If you’ve never delivered leaflets before, this is what the activity looks like to a Fitbit tracker.

Delivery WalkI was quite pleased that I didn’t have to backtrack too many times.


There are just three days left in my September walk all over cancer, but there’s still time to sponsor me. My donations page is here. Thank you!

10,000 steps a day – days 24, 25 & 26 – Pocahontas

A lot of gardening over the weekend and today’s visit to Gravesend has pushed me over September’s 300,000 step target. Thank you again to everyone who has sponsored me – you’ve raised a magnificent £305 for Cancer Research. I shall, of course, keep trying for 10,000 steps a day for the rest of the month. Target one has been achieved though!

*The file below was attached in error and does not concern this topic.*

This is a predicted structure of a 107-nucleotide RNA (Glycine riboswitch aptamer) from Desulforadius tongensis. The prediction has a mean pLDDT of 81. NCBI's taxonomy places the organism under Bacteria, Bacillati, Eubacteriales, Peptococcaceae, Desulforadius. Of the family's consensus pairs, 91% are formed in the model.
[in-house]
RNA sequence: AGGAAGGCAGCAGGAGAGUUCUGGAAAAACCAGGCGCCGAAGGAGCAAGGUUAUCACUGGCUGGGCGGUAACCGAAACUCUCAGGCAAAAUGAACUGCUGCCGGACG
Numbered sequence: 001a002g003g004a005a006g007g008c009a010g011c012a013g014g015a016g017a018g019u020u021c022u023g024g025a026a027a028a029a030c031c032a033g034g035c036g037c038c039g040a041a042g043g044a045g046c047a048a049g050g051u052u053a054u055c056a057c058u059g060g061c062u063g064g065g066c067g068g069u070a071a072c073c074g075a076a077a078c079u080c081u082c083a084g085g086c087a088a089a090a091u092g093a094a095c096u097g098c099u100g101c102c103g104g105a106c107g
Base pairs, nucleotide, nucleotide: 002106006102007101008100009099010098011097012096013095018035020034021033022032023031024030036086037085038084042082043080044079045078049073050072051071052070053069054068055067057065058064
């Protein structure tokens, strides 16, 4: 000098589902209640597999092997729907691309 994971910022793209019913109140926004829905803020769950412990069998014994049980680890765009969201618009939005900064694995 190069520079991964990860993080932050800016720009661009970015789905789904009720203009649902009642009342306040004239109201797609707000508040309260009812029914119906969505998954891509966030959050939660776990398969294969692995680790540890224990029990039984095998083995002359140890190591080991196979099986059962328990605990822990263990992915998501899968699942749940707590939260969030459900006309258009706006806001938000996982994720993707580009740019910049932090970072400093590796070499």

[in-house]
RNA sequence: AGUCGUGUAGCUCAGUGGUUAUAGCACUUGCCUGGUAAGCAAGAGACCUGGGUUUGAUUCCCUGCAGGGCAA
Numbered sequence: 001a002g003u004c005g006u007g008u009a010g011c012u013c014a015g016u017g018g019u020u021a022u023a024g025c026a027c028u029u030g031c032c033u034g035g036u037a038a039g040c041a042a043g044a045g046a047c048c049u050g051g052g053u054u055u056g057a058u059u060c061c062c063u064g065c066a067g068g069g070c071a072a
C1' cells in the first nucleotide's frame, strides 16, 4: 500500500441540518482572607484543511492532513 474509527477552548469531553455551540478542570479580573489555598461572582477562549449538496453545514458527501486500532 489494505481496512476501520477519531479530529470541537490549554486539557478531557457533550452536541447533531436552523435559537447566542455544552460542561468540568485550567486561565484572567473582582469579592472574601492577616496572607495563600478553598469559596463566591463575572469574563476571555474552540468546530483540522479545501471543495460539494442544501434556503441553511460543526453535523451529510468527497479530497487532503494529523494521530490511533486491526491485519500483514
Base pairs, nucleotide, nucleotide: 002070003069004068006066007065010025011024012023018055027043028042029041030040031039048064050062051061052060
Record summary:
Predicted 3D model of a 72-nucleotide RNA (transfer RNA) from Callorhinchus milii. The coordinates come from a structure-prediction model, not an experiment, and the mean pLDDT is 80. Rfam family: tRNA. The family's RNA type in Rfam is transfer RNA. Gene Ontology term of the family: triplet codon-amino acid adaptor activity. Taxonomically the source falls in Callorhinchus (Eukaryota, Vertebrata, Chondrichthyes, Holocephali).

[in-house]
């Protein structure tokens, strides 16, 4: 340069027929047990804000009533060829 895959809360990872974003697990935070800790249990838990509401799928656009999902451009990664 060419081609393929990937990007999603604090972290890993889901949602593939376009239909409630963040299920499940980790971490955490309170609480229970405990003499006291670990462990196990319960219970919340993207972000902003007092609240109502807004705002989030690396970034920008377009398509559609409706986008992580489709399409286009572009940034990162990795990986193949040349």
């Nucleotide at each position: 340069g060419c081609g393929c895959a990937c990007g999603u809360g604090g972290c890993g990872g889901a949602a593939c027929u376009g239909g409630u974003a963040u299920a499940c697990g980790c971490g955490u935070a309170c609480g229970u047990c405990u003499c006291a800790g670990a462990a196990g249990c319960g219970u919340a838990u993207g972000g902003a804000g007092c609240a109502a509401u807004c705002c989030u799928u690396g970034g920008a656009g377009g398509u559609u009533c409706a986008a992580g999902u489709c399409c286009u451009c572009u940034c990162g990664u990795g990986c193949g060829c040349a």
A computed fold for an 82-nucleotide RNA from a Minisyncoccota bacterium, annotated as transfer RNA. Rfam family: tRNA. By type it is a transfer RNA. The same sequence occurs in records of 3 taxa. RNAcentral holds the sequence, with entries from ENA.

300,000 upWhile waiting for my colleagues to arrive in Ebbsfleet International at stupid o’clock this morning, a plaque just inside the station terminal caught my eye. It commemorates the death of Pocahontas in Gravesend some 400 years ago. As the station is new and trains didn’t exist in 1617, it did make me (playfully) wonder if anything else of note had ever happened here. But it’s an interesting touch in a pleasant, if rather empty station.

PocahontasAnyway, not wishing to become another Gravesend celebrity death, I got on the first Javelin train out of there once my meeting had finished. I’m pleased to report that I’m now safely tucked up at home in Derby.


Regardless of whether you’re happy, indifferent or sad that the curse of Gravesend didn’t get me today, there’s still time to sponsor me to walk all over cancer during September. My donations page is here. Thank you!

10,000 steps a day – days 21, 22 & 23 – miscellany